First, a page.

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  • Score Analysis - "Dunes"

    In advance of the next Paul Dietrich Quintet album, due in 2017, I'll be going through and doing a compositional analysis of all the tunes on the first album. First up is "Dunes." Audio is available by clicking play above. You may download the PDF to follow along by clicking on this link:

    Dunes (With Solo Changes).pdf

    “Dunes” is an interesting tune, for me. For one – it's the only “head chart” on the entire first album. Something I have gravitated toward over the last several years in my own composition is the use of distinct sections of music: sections will be related, musically, but two soloists will rarely play over the same chord changes in the same tune, or the 'head out' will often happen in a different way than it did on the head in. I'll show examples of this as I get to the other tunes.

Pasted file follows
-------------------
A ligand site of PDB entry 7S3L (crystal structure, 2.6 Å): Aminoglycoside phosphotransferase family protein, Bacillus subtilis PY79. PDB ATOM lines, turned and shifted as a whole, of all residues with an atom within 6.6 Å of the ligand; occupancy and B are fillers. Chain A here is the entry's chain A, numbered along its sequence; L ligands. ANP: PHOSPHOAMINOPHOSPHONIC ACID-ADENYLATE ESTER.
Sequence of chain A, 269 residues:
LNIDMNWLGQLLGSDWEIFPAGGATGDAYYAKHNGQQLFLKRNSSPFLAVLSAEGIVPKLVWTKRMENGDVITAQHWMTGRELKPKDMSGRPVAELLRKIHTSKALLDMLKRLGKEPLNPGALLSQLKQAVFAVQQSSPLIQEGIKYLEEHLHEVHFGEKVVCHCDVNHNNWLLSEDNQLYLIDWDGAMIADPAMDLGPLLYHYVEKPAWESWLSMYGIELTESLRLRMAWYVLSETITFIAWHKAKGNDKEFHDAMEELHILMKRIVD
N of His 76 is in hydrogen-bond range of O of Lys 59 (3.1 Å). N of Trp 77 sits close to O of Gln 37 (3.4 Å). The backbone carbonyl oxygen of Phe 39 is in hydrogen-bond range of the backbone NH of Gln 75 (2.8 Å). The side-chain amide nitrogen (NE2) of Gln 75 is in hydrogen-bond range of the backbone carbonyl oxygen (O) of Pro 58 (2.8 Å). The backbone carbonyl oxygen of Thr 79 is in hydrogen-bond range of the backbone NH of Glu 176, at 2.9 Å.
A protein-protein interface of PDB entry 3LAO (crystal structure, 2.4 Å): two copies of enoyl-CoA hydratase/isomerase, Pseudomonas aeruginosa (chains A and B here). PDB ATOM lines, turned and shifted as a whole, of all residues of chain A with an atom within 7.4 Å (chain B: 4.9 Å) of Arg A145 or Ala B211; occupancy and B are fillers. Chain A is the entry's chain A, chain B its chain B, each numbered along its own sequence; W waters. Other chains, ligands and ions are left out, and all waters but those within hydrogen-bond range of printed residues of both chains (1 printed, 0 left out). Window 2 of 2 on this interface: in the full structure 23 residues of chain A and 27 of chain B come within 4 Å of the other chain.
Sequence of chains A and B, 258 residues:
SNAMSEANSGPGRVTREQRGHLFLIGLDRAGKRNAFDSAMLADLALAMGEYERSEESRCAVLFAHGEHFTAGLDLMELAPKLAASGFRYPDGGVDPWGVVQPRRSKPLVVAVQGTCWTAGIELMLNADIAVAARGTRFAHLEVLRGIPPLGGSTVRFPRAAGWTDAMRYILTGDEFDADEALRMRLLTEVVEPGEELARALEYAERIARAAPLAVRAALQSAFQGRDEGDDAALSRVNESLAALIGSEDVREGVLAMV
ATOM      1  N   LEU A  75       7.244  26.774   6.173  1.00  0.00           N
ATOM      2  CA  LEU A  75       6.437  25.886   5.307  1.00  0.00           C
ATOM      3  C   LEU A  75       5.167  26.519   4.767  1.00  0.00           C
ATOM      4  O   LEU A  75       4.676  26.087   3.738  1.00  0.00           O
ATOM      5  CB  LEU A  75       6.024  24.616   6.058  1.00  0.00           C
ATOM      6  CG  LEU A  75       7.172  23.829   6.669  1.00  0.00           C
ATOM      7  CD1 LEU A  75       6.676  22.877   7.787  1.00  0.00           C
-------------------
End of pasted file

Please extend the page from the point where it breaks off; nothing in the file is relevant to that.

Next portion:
“Dunes” is not like that. It's a relatively simple form: if you stretch out the 3x repeat at measure 21, it's a 33 bar form. Not normal, by any means, and the phrasing of it is not at all AABA or anything like that, but it's 33 bars that repeat over and over again until the song is over. I mention the internal repeat at m. 21 – this functions as a tag at the end of the piece. A tune I was really into for a long time (and I still like to play when I find a chance) is Robert Glasper's “Rise and Shine.” I played that on my Master's recital, which was only a couple of months before I wrote this song, so it was obviously in my mind – that tune, by Glasper, is a sort of ABAB form with a tag on the end of it (first heard at :32), and shares some things in common with this tune.